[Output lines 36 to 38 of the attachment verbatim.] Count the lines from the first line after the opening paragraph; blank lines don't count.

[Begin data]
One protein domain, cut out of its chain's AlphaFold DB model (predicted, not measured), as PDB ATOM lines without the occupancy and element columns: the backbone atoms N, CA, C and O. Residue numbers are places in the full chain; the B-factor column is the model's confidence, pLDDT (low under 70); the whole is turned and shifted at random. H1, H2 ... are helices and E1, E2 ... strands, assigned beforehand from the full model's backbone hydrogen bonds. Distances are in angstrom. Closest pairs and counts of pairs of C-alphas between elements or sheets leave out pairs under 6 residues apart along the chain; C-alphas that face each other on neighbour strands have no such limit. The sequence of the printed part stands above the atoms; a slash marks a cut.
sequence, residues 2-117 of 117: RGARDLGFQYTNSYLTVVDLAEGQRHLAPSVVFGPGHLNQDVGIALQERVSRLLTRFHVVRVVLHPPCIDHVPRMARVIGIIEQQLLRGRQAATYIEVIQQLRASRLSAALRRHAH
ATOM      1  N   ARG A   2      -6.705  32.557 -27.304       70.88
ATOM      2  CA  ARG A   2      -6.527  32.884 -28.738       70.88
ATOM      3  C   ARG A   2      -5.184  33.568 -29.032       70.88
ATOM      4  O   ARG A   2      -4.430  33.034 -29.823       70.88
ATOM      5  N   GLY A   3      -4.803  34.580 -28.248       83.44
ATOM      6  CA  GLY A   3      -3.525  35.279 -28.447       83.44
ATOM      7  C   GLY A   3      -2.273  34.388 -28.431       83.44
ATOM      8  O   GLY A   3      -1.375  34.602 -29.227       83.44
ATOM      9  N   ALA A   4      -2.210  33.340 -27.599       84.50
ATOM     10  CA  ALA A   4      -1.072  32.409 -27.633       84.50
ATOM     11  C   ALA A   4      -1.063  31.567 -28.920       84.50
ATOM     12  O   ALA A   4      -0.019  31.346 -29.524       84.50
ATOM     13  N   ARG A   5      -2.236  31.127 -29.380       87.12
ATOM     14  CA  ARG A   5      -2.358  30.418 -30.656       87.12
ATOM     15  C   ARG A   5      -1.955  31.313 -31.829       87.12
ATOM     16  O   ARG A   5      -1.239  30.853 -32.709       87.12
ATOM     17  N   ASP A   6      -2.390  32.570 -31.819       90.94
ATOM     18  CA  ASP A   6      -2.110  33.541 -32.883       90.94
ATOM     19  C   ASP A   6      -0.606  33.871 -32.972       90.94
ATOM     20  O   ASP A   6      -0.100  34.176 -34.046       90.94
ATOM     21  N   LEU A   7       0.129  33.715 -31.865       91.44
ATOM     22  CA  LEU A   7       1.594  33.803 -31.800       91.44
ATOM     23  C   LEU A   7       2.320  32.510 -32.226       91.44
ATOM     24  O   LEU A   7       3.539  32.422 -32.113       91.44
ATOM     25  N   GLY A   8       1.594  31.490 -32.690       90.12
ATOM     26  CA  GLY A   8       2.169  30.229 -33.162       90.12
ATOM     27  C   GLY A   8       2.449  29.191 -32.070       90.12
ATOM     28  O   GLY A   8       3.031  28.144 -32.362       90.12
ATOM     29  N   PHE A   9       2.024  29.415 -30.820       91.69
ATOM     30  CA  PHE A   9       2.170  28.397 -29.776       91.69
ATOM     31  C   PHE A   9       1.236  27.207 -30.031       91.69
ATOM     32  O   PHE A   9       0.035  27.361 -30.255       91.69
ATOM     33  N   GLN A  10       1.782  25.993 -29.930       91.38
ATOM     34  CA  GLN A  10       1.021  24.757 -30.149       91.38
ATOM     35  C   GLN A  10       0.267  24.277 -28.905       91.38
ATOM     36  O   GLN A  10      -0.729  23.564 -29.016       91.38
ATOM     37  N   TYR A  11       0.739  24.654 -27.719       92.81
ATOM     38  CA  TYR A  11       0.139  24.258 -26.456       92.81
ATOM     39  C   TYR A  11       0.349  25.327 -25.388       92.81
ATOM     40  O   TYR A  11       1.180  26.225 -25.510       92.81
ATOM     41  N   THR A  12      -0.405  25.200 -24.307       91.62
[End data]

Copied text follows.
ATOM     35  C   GLN A  10       0.267  24.277 -28.905       91.38
ATOM     36  O   GLN A  10      -0.729  23.564 -29.016       91.38
ATOM     37  N   TYR A  11       0.739  24.654 -27.719       92.81